Working Class is a series by CLEO where we ask experts and real women for job, career and salary tips. Have relevant advice to share? Contact us at cleo@sph.com.sg.

Burnout is a big problem here: according to a survey released by health service company Cigna last year, Singaporeans are among the most stressed at work globally, with almost one in eight considering their stress unmanageable. And even millennials, the energetic and ambitious hustlers we are, aren’t spared from its clutches.

Not that it’s hard to understand why—we hold ourselves to high standards and are very mindful of productivity. But we’re certainly not doing enough to help ourselves.

“Many people are afraid of actively of disclosing, or seeking help for, their mental health challenges for fear of being perceived as ‘broken’, says Ho Lee Yen, the Chief Customer and Marketing Officer of AIA Singapore. The insurer is the first in the country to provide mental health coverage.

“Or, due to lack of awareness, we may not even be aware that what we’re experiencing is a recognised mental health issue. For instance, stress can adversely affect our mental health, but many of us are so used to living a stressful life that we rarely do anything about it. And if you just joined the workforce, you’re also faced with the stressful challenge of having to assimilate quickly and climbing the corporate ladder.”

Want to minimise your odds of suffering from burnout? Lee Yen shares five tips.

1. Learn to say “no”

“It’s hard to say “no” to your boss or colleague, but you will actually be sabotaging the quality of your work or long-term happiness if you bite off more than you can chew and overwhelm yourself with tasks. Know your limits and don’t overcommit. Saying no is not a sign of weakness and giving yourself a fair amount of time to work on your tasks will set you up for greater success because you are better positioned to deliver your best.”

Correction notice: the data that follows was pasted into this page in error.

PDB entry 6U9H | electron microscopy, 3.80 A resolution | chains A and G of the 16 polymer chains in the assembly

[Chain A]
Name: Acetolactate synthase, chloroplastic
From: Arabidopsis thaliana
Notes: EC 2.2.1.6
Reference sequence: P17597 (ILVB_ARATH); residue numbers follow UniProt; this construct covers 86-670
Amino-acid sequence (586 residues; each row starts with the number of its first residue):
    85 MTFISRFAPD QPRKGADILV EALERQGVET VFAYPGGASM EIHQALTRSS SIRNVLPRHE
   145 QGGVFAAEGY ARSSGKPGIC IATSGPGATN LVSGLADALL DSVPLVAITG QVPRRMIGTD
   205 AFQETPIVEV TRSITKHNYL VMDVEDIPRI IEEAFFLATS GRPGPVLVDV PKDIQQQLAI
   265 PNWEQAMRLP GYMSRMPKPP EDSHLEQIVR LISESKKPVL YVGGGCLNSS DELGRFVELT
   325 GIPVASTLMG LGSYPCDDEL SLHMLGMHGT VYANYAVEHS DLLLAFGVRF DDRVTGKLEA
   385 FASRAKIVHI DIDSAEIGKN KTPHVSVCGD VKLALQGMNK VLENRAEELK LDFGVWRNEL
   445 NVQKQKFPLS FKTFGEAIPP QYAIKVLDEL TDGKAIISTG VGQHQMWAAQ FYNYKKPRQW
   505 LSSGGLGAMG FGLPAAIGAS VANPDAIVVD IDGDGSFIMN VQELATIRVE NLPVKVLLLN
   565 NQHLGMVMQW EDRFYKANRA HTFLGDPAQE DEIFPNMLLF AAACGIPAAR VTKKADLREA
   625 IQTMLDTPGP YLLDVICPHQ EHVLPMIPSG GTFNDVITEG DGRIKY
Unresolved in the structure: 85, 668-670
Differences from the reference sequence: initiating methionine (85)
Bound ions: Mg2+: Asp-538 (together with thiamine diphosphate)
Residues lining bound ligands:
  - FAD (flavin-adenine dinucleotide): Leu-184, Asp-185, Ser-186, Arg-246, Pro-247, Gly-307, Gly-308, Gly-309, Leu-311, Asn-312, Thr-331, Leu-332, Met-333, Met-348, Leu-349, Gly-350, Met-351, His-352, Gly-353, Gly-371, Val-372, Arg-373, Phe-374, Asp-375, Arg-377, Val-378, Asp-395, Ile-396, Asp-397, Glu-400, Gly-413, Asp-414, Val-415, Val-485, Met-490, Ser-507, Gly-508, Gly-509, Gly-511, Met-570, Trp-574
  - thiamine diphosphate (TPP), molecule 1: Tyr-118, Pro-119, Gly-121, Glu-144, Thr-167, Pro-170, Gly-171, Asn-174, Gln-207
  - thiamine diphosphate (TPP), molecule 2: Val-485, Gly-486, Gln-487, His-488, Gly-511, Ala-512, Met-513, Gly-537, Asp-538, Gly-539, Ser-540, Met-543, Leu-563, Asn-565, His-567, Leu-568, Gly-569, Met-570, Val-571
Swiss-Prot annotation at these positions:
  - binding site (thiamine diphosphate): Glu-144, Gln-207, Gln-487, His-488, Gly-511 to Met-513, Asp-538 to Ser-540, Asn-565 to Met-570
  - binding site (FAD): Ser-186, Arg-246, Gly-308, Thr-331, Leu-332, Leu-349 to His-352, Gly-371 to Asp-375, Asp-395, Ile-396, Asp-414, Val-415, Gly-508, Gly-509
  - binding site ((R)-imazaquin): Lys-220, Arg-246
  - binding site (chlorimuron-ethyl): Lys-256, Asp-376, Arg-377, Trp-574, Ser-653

2. Get one more hour of sleep

“AIA’s 2019 sleep study revealed that more than half of the adults in Singapore get just six or fewer hours of sleep each night, which is one to three hours below the optimal number. Getting at least one more hour of sleep will boost your mood and energy levels significantly, and going to bed around the same time every night will have a positive effect on your health and quality of life in the long run.”

3. Make time for yourself

“‘I’ll start exercising next month instead.’ Sounds familiar? Make it a point to schedule ‘me time’. If you’re time-strapped, schedule breaks in between your work duties—this will make it a lot easier to commit to some downtime. It’s important to carve out this time even when you’re working from home in order to break up the lengthy spells of sitting.”

4. Eat well

‘The food we eat plays a huge part in promoting good health and preventing illnesses, and some would even argue that nutrition is the most important element in any healthy living regime. You don’t have to sacrifice all the food that you love; it’s all about moderation. So the next time you cook your favourite dish, try swapping the ingredients with healthier alternatives.”